The purpose of this study was to determine the prevalence of refractive and nonrefractive ophthalmologic abnormalities in children with sensorineural hearing loss (SNHL) and to evaluate the overall utility of routine ophthalmological examination in children with SNHL. The design was a retrospective analysis of ophthalmologic findings in the medical records children 18 years and younger with SNHL seen at Children's Hospital of Pittsburgh between November 2000 and June 2007. Records were reviewed for 226 children (mean age at diagnosis was 37 months). Of these, 49 (21.7%) had an ophthalmologic abnormality. Refractive errors (e.g., myopia, hyperopia, astigmatism) were present in 23 (10.2%). Nonrefractive conditions (e.g., strabismus, retinitis pigmentosa) were present in 29 (12.8%). The prevalence of ophthalmologic abnormalities was not significantly different between children whose conditions were diagnosed on the basis of newborn hearing screening and other children.
Prevalence of Combined Vision Impairment and Hearing Loss: The Importance of Comorbidity Studies --Slaets, JP. Nederlands Tijdschrift Voor Geneeskunde [Ned Tijdschr Geneeskd] 2007 Jun 30; Vol. 151 (26), pp.1451-3. (2007)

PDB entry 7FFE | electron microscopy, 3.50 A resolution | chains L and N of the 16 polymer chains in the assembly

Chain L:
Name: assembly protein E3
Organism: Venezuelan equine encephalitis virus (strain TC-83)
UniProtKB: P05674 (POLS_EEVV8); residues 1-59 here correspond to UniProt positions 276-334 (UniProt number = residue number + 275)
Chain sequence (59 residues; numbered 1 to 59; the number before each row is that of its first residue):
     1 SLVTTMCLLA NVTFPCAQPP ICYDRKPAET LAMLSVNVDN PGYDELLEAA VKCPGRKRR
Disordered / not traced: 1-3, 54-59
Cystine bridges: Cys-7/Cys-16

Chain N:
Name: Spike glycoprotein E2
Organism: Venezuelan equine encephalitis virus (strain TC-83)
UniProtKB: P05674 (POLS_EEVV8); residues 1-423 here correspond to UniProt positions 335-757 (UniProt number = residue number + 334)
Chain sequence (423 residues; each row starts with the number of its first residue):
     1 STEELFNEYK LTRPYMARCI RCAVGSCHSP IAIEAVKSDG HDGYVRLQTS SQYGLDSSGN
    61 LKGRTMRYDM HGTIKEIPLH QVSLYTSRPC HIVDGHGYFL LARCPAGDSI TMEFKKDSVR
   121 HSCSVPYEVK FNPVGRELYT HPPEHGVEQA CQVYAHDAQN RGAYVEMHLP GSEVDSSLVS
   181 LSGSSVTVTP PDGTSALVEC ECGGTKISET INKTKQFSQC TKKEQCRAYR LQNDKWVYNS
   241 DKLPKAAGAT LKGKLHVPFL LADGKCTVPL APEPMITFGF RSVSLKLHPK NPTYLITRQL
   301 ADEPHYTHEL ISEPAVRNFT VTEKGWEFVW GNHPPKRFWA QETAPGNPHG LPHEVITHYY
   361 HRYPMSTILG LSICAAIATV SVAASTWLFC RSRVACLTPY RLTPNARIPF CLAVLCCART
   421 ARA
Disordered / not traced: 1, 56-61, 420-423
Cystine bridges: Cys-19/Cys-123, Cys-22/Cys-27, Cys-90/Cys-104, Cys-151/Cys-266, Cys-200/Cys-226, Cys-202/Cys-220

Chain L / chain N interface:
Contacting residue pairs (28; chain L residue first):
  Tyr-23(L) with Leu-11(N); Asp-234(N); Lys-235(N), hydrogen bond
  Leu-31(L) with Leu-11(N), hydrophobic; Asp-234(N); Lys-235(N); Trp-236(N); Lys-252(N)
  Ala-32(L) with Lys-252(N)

Eight recent Dutch studies were analyzed to determine the prevalence of dual sensory impairment: impaired vision and hearing loss. The study showed a strong increase in the prevalence of dual sensory impairment above the age of 85. In the general population, there was a 10-fold increase in prevalence between 65-80 years of age (0.5%) and 85 years and older (6%). For all age categories, the prevalence was even higher in nursing homes (7-25%) and among mentally retarded persons (6-13%). Visual impairment and hearing loss have negative effects on well-being because of the impact on resources and because of an increase in dependency and stress. Other forms of coomobidity with vision impairment or hearing loss, such as combinations with cardiovascular or psychiatric diseases, are even more important for healthcare than dual sensory impairment. The influence of comorbidity on functioning and well-being is still poorly investigated and there is a lack of empirical evidence concerning the effect of treatment in comorbid conditions.